Lanterns: What Made America Great?


What Made America Great?

Donald Trump says he wants to make America great again, running around the country threatening to steal oil, deport millions of people, killing family members of terrorists and terror suspects, destroying China in trade wars and snuggling up to Vladimir Putin. I know he doesn’t necessarily describe it like I did, but I’m frustrated with my fellow Americans, fellow Christians and fellow conservatives. I’m not exactly sure why I haven’t asked the question that I asked myself today, but I completely understand why the following question hasn’t been asked to Donald Trump and after asking you this question, I’d like to challenge you to ask it to as many people as possible. The question is, “WHAT MADE AMERICA GREAT?”

To cut through the rhetoric, and create the proper emotion necessary to bring about a new decision, new information coupled with an appeal to their higher nature may be the opportunity needed to wake people up at this late date of the primary season. By asking someone what made America great in the first place, you make people stop and think about something other than the hyper-partisan, hyper-rhetoric of the candidates remaining and force a focus toward principles, truth and history that seems to be ill-remembered during this current election cycle.

I believe that a lack of focus on our historical roots, our founding principles and the values that truly did make America great is directly related to what has caused a less-than-great America. I believe that without honestly answering this question, no campaign slogan or reality show celebrity will bring us back to a place that propelled America to the forefront of global greatness seemingly overnight.

Take a look at what Alexis de Tocqueville said when he visited America some 60 years after the founding of America in his famous work, Democracy in America:

Upon my arrival in the United States the religious aspect of the country was the first thing that struck my attention; and the longer I stayed there, the more I perceived the great political consequences resulting from this new state of things. In France I had almost always seen the spirit of religion and the spirit of freedom marching in opposite directions. But in America I found they were intimately united and that they reigned in common over the same country.

Religion in America...must be regarded as the foremost of the political institutions of that country; for if it does not impart a taste for freedom, it facilitates the use of it. Indeed, it is in this same point of view that the inhabitants of the United States themselves look upon religious belief. I do not know whether all Americans have a sincere faith in their religion -- for who can search the human heart? But I am certain that they hold it to be indispensable to the maintenance of republican institutions. This opinion is not peculiar to a class of citizens or a party, but it belongs to the whole nation and to every rank of society. In the United States, the sovereign authority is religious...there is no country in the world where the Christian religion retains a greater influence over the souls of men than in America, and there can be no greater proof of its utility and of its conformity to human nature than that its influence is powerfully felt over the most enlightened and free nation of the earth. In the United States, the influence of religion is not confined to the manners, but it extends to the intelligence of the people...Christianity, therefore, reigns without obstacle, by universal consent...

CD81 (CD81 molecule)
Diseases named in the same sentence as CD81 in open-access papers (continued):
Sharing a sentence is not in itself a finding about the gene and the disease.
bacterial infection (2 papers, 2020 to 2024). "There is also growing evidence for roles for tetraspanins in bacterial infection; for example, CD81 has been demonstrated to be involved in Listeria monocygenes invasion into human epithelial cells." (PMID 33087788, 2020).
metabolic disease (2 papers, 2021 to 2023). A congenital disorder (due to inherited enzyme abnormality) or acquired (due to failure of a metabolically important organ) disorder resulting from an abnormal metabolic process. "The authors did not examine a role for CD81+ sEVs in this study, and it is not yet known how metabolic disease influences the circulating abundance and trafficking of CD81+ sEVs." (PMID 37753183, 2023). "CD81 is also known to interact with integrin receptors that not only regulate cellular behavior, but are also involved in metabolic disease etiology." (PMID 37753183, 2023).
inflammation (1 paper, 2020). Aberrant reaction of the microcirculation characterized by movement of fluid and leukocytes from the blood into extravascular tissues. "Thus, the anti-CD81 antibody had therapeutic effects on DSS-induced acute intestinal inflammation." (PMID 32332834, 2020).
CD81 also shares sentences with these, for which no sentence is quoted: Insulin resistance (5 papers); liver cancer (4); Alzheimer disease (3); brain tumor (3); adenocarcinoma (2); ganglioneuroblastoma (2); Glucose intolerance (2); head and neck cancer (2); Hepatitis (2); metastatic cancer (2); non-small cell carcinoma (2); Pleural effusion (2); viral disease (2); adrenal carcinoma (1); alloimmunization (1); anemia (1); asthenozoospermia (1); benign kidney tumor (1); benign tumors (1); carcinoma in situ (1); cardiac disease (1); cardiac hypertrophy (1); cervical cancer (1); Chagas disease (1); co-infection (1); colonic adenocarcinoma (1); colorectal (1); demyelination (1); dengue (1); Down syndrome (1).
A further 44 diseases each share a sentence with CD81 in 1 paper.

I sought for the key to the greatness and genius of America in her harbors...; in her fertile fields and boundless forests; in her rich mines and vast world commerce; in her public school system and institutions of learning. I sought for it in her democratic Congress and in her matchless Constitution. Not until I went into the churches of America and heard her pulpits flame with righteousness did I understand the secret of her genius and power. America is great because America is good, and if America ever ceases to be good, America will cease to be great. The safeguard of morality is religion, and morality is the best security of law as well as the surest pledge of freedom. The Americans combine the notions of Christianity and of liberty so intimately in their minds, that it is impossible to make them conceive the one without the other. Christianity is the companion of liberty in all its conflicts -- the cradle of its infancy, and the divine source of its claims.

I’m not sure that Donald Trump understands our founding, values our founding or believes in our founding. Trump has lived a life of lasciviousness, philandering, opulence and extravagance. The humility required to lead 360 million people and a nation built on biblical principles is completely absent from the personality and character of Donald Trump. Americans, the GOP and conservatives from sea to shining sea have a once in a generation opportunity to vote for someone who uniquely understands how to make America great again because what made America great is foundational to him as well. Donald Trump will not make America great again because he cannot make America great again. If America is to become great again, America must become good again. America can only become good again if it finds it way back to the notions of Christianity and liberty.

Written by Trey Roberts

0 Responses

leave a reply

login to reply to thread

Sign Up
Forgot Password